It’s Black History Month 2021. The month-long celebration is a chance to acknowledge the historic achievements of Black Americans and to highlight their undeniable impact on American history. Did you know that the celebration that is now Black History Month started long before these civil rights leaders like Malcom X, Dr. Martin Luther King Jr. and Rosa Parks made their mark.
Negro History Week
In 1915, historian Dr. Carter G. Woodson and minister Jesse E. Moorland founded the Association for the Study of Negro Life and History, now known as the Association for the Study of African American Life and History (ASALH). This group focused on researching the advancements made by people of African descent and, in 1926, sponsored the first Negro History Week.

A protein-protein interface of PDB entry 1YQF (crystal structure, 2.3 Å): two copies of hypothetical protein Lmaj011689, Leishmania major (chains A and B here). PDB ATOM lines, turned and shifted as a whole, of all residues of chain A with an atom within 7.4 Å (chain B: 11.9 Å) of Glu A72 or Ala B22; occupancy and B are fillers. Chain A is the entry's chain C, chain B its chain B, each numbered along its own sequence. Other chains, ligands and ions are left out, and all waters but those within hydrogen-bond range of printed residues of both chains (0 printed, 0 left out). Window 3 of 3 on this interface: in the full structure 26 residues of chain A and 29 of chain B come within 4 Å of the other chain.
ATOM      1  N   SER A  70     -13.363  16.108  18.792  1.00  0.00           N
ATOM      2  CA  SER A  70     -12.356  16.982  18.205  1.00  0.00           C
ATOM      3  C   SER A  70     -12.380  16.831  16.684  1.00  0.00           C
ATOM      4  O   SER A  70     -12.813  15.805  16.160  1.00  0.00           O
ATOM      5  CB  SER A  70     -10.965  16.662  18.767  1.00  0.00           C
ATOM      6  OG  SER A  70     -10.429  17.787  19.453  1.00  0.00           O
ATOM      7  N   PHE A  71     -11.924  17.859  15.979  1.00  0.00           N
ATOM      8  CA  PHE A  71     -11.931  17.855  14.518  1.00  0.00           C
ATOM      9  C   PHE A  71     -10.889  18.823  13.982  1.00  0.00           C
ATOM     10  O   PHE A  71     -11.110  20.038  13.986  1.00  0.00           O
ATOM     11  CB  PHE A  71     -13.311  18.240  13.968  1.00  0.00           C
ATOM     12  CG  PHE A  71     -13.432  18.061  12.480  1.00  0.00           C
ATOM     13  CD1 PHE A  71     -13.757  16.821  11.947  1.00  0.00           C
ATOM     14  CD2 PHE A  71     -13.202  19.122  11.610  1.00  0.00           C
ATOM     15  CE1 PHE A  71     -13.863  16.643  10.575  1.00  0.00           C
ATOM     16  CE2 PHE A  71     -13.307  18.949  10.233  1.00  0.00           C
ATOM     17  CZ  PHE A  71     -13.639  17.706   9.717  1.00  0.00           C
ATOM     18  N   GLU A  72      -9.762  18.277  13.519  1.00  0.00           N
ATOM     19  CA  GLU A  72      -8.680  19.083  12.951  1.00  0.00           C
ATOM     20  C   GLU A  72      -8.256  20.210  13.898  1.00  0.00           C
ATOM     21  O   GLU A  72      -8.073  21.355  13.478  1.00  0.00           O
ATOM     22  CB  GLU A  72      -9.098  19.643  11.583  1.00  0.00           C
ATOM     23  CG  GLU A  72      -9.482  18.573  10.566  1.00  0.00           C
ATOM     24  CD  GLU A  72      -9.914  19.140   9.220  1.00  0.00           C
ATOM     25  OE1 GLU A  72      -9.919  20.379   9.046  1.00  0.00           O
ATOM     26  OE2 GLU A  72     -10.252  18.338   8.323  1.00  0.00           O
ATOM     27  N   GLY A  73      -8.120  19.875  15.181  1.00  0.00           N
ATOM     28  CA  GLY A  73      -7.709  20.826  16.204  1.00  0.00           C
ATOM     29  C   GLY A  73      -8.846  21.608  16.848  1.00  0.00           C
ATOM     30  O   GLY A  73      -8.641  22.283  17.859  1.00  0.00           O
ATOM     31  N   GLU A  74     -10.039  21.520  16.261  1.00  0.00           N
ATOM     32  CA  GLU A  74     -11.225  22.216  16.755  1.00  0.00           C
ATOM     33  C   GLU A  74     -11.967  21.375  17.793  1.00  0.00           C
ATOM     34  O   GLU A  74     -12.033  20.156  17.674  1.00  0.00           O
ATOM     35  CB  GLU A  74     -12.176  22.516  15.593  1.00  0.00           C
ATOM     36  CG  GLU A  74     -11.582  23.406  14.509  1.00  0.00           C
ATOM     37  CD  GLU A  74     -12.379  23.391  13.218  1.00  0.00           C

The ASALH selected a week in February to coincide with Abraham Lincoln’s birthday (Feb. 12) and Frederick Douglass’ birthday (Feb. 14), dates the Black community had, at that time, celebrated for decades. Though the timing was chosen based on set traditions, Woodson always had higher ideals for the celebration. “We are going back to that beautiful history and it is going to inspire us to greater achievements,” he told a group of students just a few years before issuing a press release announcing Negro History Week.
Through the 1920s, ‘30s and ‘40s, the observation of Negro History Week grew in popularity across America among budding Black history clubs. Joined with other celebrations like Negro Brotherhood Week, the period of time grew larger. Black teachers began teaching Black history curriculum in schools in addition to U.S. history. Each year, major cities acknowledged the celebration. Even before Woodson’s death in the 1950s, cities in West Virginia and other pockets of the country were starting to elongate Negro History Week celebrations to the full month of February.